The original guys in the partnership with Oberle (who is front of business, negotiates the deals, and handles sales and marketing) are John Botica, the head mead maker [and also their graphic designer], and Andrew Segina. Nate Fredricks, “[their] boots on the ground beekeeper,” is also a partner. Meadiocrity opened their meadery in San Marcos in October of last year, a contemporary and welcoming environment located at the opposite end of the business park that also houses Rip Current Brewing Co.
Oberle, Segina, and Botica all grew up in and around North County, and have known each other socially over years of living in the area. All come to the meadery from a variety of different work backgrounds. Oberle, who is currently the only partner “working full time” at the meadery, was previously a computer software engineer and systems architect in defense industry, though he has dabbled in some winemaking and is also a sommelier. Botica works in the tech world as a user experience designer, and Segina is a high school science teacher who also does some beekeeping on the side.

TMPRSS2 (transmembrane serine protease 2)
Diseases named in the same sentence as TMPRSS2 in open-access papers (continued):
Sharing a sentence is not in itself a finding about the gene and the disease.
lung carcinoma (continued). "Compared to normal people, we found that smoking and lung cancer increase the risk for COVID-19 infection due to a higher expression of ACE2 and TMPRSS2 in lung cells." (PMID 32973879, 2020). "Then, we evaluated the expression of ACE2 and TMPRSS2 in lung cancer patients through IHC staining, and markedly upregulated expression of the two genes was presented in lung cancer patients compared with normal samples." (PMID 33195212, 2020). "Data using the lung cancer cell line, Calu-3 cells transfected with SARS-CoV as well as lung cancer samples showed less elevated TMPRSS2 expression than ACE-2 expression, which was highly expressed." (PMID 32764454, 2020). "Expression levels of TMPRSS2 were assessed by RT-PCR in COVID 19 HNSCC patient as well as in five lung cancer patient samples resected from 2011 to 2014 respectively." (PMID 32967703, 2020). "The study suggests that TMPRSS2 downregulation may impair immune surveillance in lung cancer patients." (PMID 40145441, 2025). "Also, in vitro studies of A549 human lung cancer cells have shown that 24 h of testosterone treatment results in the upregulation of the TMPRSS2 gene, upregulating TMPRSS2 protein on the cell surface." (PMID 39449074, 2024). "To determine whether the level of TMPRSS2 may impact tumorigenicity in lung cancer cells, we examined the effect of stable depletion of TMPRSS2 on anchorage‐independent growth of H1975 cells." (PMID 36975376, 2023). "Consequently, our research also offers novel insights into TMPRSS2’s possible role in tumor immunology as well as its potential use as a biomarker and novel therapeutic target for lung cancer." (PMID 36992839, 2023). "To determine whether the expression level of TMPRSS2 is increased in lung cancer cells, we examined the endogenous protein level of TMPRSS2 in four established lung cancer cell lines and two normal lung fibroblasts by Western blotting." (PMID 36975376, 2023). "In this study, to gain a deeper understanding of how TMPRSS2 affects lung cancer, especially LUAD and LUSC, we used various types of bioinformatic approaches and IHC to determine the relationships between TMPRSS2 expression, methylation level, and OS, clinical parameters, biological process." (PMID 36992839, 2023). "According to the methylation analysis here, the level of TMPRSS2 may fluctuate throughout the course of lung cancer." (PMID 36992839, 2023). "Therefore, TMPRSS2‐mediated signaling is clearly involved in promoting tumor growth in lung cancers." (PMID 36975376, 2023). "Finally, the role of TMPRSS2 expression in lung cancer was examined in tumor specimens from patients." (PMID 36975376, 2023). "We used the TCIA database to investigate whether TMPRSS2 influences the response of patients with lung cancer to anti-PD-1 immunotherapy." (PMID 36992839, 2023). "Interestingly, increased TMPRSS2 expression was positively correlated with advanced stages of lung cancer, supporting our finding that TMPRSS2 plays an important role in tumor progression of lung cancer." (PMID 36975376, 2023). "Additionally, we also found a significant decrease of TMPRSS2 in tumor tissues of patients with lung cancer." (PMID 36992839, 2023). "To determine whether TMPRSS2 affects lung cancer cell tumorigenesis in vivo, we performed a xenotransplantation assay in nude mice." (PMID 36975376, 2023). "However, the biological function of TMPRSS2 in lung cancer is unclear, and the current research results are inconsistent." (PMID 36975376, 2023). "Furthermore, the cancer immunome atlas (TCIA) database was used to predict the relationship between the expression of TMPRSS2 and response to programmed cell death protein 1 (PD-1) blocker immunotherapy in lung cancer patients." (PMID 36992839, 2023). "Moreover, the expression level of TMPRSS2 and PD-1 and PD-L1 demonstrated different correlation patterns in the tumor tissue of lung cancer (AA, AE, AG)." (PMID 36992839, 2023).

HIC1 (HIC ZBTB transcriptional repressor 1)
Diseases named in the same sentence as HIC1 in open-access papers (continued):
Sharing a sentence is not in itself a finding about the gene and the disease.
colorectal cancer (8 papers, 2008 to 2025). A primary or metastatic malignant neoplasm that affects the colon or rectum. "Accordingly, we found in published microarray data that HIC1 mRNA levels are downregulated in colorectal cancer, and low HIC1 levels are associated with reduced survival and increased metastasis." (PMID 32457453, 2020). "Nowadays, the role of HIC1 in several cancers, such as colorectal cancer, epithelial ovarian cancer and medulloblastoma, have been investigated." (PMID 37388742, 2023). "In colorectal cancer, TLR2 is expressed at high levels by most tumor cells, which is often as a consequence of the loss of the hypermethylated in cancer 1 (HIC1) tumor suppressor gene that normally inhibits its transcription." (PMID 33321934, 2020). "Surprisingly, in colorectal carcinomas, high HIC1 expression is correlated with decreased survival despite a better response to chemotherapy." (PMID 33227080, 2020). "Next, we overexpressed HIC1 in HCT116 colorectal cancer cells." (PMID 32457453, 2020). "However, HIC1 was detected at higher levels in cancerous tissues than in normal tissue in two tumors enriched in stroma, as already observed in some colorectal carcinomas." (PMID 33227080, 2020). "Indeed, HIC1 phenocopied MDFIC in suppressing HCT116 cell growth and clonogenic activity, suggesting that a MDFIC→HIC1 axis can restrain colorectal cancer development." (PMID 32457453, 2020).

Botica, a long-time home brewer, started making beer with Segina, and later Oberle ended up hanging out with them. They started out making mead “casually, for fun,” says Oberle. Then at some point someone joked, “we should sell this!” This suggestion led to the group trying whatever commercial meads were available at the time, finding out that they were not that great, and that there was perhaps opportunity in the broader mead marketplace.
As Oberle notes, “we really thought that the [commercially available] meads in the market weren’t representing what mead could be.” A number were either too sweet with a lot of fruit added, or bone dry with high alcohol. “We wanted something that was easier drinking style, something you could drink more of, not a fireside sipping mead. We wanted something that could showcase the honey.”